United Airlines does more than break guitars (see this story from 2009 for background). They can break the spirit of passengers, too. A United passenger flying from Chicago to Louisville on Sunday was randomly selected to be asked to leave the plane. He was one of four passengers asked to leave to accommodate United employees who needed to get to Louisville. The passenger refused and eventually police dragged him from the plane. Video of the horrific incident has garnered millions of views. Public outrage against United has been overwhelming, both for the actions to remove the passenger as well as the lame responses of United CEO Oscar Munoz in the aftermath.
The last thing needed is another armchair quarterback piece about what United Airlines, the police, or the passenger did wrong or could have done differently. I am confident enough of those pieces already exist. So, what is left to talk about? How about where United Airlines goes from here. Its stock took a beating early in the week as video went viral of how United treated a passenger in response to a problem it created by overbooking the flight. United Airlines’ market value dropped by $800 million due to negative publicity from the incident. That number is not insignificant, but it may be the least of United’s worries.
What a Brand Really Is
Marketers become enamored with the identity aspects of branding—name, logo, color scheme—and lose sight that customers are not interested in any of that. My friend Colby Jubenville likes to say that “brands are promises delivered in experiences.” I love that definition of a brand. The meaning (promises) and value (experiences) are what matter to buyers. Brands waste a lot of effort and audience’s time talking about themselves. You’re great, we get it. Now, tell us what is in it for us to do business with you.
The promises and experience the flying public takes away from the passenger being dragged from the plane will not sell many seats… at least not on United flights. I am sure United Airlines has thousands of committed, professional employees. Unfortunately, their work is now tarnished by colossal missteps in handling the situation as it unfolded and spinning it after the fact. United must engage in some soul-searching and articulate exactly what its promises are to customers.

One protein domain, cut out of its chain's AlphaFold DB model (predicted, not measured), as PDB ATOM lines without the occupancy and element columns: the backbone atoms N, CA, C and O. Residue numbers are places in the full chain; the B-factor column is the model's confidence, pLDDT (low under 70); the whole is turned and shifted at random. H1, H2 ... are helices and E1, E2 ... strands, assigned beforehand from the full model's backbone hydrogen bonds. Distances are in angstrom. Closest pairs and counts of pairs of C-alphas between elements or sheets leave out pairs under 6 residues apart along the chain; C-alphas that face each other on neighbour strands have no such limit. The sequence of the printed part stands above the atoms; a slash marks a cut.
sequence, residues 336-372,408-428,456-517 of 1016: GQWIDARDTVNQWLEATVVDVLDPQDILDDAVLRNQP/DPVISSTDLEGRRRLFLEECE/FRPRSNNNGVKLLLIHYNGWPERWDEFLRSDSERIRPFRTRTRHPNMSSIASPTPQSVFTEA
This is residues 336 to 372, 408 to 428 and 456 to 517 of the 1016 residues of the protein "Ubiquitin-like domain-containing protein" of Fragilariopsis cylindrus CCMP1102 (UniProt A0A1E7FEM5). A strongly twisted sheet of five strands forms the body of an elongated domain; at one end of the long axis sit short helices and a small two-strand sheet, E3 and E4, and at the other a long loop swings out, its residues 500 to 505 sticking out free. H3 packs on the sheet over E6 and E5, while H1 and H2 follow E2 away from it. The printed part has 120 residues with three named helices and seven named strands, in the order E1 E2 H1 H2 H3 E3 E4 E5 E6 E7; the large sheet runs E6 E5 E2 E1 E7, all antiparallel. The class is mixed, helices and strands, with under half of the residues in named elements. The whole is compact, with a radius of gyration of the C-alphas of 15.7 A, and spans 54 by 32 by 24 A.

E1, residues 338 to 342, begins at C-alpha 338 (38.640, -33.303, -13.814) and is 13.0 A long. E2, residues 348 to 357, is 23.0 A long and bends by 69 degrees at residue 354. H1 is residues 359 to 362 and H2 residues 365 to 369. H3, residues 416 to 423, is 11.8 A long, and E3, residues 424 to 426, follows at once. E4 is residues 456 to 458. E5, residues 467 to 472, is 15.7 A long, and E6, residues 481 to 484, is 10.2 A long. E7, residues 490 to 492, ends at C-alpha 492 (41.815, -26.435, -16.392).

It Comes Down to Trust
Expensive branding and marketing campaigns can be stripped down to an essential question: Do customers trust us? We are funny creatures in that we prefer to do business with companies that we like and trust. In a personal relationship, inability to trust another person is grounds for ending the relationship. We approach business relationships no differently. Choice exists for many products and services we buy. We do not have to put up with shoddy service or inferior product quality. Ironically, airlines might be one industry that is an exception. Consolidation has reduced competition and customer choice. Thus, you might be forced to fly United even if in principle you would rather not do business with the company.
As I see it, United Airlines has a major trust problem it must address. There is no reason to doubt United can execute on promises related to safely transporting passengers. However, seeds of doubt have been planted as to whether United can do the right thing when it comes to taking care of customers. United can be the safest air carrier in the world, but if customers do not have confidence that the company will do the right things it will not matter. Any corrective action taken by United Airlines must have restoring trust in the brand at the forefront.